Books Revel in an Excess Optimism on Environment
The recent outpouring of hefty "feel good" books has not let up.
Last year the book world was buzzing about Gregg Easterbrook's A Moment
on the Earth, which over 700 pages tried to make the case that most
of our environmental problems have already been solved. Close analysis revealed
that Easterbrook's optimism was based on errors, selective omissions, and
Now comes Julian Simon, a professor at University of Maryland with an even
rosier view of the human prospect. Simon's new book, The State of Humanity
(Blackwell Publishers, Cambridge, Mass.), concludes that, "We have
in our hands now - actually, in our libraries - the technology to feed,
clothe, and supply energy to an ever-growing population for the next seven
billion years. Most amazing is that most of this specific body of knowledge
was developed within just the past two centuries or so, though it rests
on basic knowledge that had accumulated for millennia, of course.
"Indeed, the last necessary additions to this body of technology-nuclear
fission and space travel -occurred decades ago. Even if no new knowledge
were ever invented after those advances, we would be able to go on increasing
our population forever, while improving our standard of living and our control
over our environment."
As you can probably tell from this quotation, Simon is the Crazy
Eddie of "feel good," and his latest book is nearly 700 pages
of optimism for the human prospect, including optimism for the natural environment.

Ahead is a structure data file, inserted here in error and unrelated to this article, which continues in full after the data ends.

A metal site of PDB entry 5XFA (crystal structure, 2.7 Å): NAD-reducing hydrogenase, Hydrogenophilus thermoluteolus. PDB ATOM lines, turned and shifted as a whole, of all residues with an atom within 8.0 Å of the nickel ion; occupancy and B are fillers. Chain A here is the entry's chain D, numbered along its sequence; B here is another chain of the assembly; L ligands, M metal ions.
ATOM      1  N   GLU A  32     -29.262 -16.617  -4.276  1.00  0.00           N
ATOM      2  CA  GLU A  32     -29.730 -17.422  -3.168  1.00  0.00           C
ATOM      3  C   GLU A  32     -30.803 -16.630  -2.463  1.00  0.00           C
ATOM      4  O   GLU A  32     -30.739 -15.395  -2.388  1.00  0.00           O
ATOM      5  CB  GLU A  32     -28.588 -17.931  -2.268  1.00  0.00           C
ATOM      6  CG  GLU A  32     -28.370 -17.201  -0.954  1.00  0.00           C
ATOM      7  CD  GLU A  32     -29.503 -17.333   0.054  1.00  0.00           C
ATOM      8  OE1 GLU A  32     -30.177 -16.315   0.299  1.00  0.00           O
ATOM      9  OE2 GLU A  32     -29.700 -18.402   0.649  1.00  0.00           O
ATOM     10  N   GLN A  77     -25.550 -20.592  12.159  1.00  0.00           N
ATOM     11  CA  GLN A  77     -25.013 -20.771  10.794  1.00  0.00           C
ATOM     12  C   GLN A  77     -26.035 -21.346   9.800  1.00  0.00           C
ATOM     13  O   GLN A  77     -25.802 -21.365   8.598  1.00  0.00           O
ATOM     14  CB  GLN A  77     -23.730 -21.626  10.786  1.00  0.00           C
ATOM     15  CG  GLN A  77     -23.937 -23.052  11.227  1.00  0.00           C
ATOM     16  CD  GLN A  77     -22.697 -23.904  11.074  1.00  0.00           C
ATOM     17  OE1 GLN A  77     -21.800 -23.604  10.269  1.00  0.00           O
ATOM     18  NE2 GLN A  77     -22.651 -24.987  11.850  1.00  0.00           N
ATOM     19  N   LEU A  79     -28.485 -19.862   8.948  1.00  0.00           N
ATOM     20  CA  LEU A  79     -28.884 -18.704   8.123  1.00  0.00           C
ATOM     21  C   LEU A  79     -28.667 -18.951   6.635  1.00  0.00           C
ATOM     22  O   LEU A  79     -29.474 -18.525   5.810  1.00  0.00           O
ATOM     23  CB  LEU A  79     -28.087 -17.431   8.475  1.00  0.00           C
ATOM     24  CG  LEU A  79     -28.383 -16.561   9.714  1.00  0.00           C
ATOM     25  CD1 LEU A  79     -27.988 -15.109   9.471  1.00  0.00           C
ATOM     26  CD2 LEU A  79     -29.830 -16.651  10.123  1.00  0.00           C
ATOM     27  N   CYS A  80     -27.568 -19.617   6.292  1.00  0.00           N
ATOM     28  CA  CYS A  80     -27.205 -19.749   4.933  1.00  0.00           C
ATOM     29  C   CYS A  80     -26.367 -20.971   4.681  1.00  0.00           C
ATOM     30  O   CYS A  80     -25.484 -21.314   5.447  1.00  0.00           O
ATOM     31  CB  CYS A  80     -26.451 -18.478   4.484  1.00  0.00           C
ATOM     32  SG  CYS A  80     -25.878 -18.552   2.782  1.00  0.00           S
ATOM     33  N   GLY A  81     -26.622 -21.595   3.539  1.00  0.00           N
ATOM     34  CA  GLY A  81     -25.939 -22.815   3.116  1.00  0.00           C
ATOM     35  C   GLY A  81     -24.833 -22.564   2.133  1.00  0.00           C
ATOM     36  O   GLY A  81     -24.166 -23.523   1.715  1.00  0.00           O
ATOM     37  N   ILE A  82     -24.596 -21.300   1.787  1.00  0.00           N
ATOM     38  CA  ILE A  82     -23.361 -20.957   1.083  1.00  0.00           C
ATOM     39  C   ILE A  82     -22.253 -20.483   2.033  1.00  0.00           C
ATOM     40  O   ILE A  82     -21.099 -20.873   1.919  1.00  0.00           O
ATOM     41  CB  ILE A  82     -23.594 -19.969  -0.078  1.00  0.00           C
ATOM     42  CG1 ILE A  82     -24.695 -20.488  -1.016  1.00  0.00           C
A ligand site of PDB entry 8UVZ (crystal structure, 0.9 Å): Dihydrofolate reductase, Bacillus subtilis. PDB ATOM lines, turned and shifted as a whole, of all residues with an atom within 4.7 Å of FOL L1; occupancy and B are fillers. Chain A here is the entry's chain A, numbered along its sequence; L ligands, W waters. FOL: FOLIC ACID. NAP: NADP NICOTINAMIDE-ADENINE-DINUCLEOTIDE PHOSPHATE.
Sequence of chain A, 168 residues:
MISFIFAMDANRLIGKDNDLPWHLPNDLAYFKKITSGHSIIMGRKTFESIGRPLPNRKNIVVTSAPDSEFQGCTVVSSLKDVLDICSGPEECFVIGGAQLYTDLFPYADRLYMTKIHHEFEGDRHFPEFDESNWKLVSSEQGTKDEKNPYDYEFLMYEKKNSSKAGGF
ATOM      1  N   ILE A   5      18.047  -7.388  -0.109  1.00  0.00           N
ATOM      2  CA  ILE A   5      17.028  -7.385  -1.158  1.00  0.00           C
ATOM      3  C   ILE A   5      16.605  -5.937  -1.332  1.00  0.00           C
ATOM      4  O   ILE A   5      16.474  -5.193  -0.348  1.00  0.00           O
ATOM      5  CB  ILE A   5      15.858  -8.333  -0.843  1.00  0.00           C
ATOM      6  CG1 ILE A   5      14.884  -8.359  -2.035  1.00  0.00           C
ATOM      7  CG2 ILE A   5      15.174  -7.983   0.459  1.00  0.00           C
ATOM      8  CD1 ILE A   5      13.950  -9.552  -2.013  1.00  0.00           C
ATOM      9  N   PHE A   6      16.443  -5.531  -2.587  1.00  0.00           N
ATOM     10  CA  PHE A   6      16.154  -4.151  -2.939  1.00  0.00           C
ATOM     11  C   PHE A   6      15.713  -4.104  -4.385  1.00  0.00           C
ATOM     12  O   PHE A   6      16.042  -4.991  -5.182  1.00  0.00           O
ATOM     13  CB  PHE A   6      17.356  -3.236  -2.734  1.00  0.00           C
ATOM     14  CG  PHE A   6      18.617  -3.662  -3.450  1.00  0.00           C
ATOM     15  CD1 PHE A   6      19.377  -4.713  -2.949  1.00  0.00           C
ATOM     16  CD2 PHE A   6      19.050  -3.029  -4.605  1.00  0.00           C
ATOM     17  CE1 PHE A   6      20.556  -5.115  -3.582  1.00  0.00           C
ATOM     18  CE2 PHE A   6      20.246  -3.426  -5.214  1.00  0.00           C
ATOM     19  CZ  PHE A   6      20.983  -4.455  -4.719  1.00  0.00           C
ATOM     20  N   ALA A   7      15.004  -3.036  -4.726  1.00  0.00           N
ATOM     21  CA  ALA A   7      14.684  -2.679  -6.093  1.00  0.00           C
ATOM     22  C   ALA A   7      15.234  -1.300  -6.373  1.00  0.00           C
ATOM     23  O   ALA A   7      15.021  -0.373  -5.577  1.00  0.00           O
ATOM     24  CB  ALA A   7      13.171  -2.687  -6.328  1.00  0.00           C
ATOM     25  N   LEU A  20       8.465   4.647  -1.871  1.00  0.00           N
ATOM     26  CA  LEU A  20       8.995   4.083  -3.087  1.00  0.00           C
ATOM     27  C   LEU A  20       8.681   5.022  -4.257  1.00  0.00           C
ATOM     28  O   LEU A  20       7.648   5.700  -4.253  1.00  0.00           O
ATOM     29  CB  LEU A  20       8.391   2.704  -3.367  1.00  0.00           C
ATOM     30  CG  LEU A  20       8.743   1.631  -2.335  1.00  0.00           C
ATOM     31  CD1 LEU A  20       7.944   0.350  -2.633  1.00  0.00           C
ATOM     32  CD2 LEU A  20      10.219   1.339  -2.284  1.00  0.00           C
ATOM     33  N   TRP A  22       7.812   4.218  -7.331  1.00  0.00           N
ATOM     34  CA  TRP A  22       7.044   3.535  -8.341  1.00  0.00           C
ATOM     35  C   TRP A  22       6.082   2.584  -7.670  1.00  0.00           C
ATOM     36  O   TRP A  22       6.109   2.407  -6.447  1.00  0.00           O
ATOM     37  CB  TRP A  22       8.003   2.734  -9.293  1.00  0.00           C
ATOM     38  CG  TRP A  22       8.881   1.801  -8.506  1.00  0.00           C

The book is divided into 58 chapters written by 67 authors, crammed with
charts, graphs and tables. It is an information storehouse of prodigious
proportions, particularly historical information. When I began reading it,
I thought, "What a treasure! This is like finding a huge bag full of
$100 bills!" However, as I read deeper into the book, I began to discover
that much of the treasure is counterfeit, and many of the optimistic conclusions
are bogus. Worse, most readers may not be able to distinguish what's real
from what's fake.
Still the book has some value. It reminds us again and again of the real
progress that humans made between 1750 and 1950. Infant mortality decreased
dramatically, working conditions improved for tens of millions of people,
technology opened up vast opportunities for travel, education and enjoyment
of life for huge numbers. Diet improved, life expectancy increased, opportunity
expanded. Democracy and freedom spread. These things are true, and it is
worthwhile reflecting on the real progress humans have made.
However Simon is so determined to accentuate the positive that he ignores